South Carolina Voters Care about Early Childhood Education

 

• • • • • •    Education, Including Preschool, Is the Leading Issue

Voters rank improving South Carolina’s education system—including preschool—as an
“extremely or very high priority,” EVEN when compared to other popular issues.

 

 

• • • • • •    Voters Agree: The Early Years Are Important

Voters recognize the vital role education can play in the early years of development, saying ages
0 to 5 are important, with a majority of voters recognizing that these years are “extremely important.”

• • • • • •    Voters Support Expanding Preschool

An overwhelming majority of voters are more likely to vote for a candidate who said this
about preschool: “Parents have a right to know the child care they use provides a safe, quality
environment for their children. South Carolina has an ABC quality rating system for its child
care providers that needs to be more widely utilized. We should offer a tax credit for childcare
centers that participate in the ABC quality rating system and a different tax credit to childcare
teachers who improve their education credentials. As Governor, I would support tax incentive
programs for both childcare centers and child care teachers to improve the quality of childcare
parents have access to in our state.”

• • • • • •    Reforming Child Care: A Bipartisan Issue

There is strong bipartisan agreement on reforming the way South Carolina provides
childcare assistance. Majorities in both parties want to eliminate the “cliff effect” in which
families who reach a certain income level get cut off from all assistance. Instead, they want a
gradual phase-out of benefits as incomes increase, so we can break the cycle of poverty
and move more families into the middle class.

 

 

The six statements below are powerful messages that resonate with South Carolina voters to support
new investments in early childhood education. At least 74  percent of voters say these statements
are convincing arguments in favor of early childhood care and education.

Below are the top three messages ranked in order of most powerful for each target audience
of voters, color coded to correspond with the message chart.

 

 

• • • • • •   SUMMARY: PRESCHOOL SHOULD BE UNIVERSALLY ACCESSIBLE

A wide majority of South Carolina voters want preschool to be accessible to all
families and not be a needs-based assistance program. 

The proof: 66 percent of South Carolina voters believe public education should start at pre-K
and be offered to all 4-year-olds. Only 6 percent say it should be offered to low-income kids,
and just 25 percent think it should not be part of public schools.

The following are policy proposals that South Carolina voters overwhelmingly support to expand
preschool and invest in early childhood education, ranked in order of popularity. The total
percentage is the sum of voters who are “much more” or “somewhat more likely” to vote for a
candidate who advocates for these policies during his or her campaign.

 

Parents have a right to know the childcare they use provides a safe, quality environment for
their children. South Carolina has an ABC quality rating system for its child care providers
that needs to be more widely utilized. We should offer a tax credit for child care centers that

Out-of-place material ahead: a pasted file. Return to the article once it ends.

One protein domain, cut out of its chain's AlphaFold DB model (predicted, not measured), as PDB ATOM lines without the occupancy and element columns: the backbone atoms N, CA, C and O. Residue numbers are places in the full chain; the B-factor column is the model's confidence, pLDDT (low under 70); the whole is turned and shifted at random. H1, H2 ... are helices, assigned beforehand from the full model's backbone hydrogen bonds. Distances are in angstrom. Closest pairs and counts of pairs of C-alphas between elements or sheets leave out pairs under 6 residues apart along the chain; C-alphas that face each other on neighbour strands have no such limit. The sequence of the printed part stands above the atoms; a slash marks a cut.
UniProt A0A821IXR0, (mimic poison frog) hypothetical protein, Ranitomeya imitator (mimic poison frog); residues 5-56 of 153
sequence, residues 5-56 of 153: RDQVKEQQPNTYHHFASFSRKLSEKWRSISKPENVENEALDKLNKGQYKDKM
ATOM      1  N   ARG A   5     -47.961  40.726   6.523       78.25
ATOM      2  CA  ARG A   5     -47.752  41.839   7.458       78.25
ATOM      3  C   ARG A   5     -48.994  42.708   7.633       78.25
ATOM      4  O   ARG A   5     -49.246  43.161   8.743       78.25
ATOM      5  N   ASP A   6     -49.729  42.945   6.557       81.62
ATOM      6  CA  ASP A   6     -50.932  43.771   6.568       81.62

participate in the ABC quality rating system and a different tax credit to childcare teachers who
improve their education credentials. As Governor, I would support tax incentive programs for
both childcare centers and child care teachers to improve the quality of child care parents have
access to in our state.

Only 44 percent of low-income children are being served by preschool programs in South Carolina.
That means more than 49 thousand low-income kids who could benefit most from high-quality
early education have no access to pre-kindergarten. I want to expand funding so at least the
lowest income 4-year-olds who want to attend preschool have access in our state, and help
ensure more kids have an equal opportunity to succeed.

Less than three percent of vulnerable parents in South Carolina who need help are getting the services they require.
The State of South Carolina can assist families and help parents by providing home visiting programs that strengthen
the skills of vulnerable parents in need, such as the program “Parents as Teachers,” which provides parent education
primarily through home visiting and group meetings. The program targets school readiness, health, and wellness for
the children. I support expanding this to reach more families so our children’s parents can parent better.

In South Carolina it should pay to work hard. I support changing the way child care assistance vouchers
work so that we can end the cycle of poverty. Families that reach a certain income level get cut off from
any child care assistance. Instead of a strict cutoff, I believe we should gradually lower the amount
of assistance families get so they still have help with child care costs, enabling them to get out of poverty
and move into the middle class.

 

 

• • • • • •   DID YOU KNOW?

Voters Want Investments in Early Education, Even if It Means a Slight Tax Increase

Seventy-one percent of voters said they would support investing in high-quality early childhood education programs
and child care, even if it meant a slight tax increase. Among the 71 percent, Republican primary voters are more likely
to support this policy by 51 percent, and Democratic primary voters support it by 90 percent.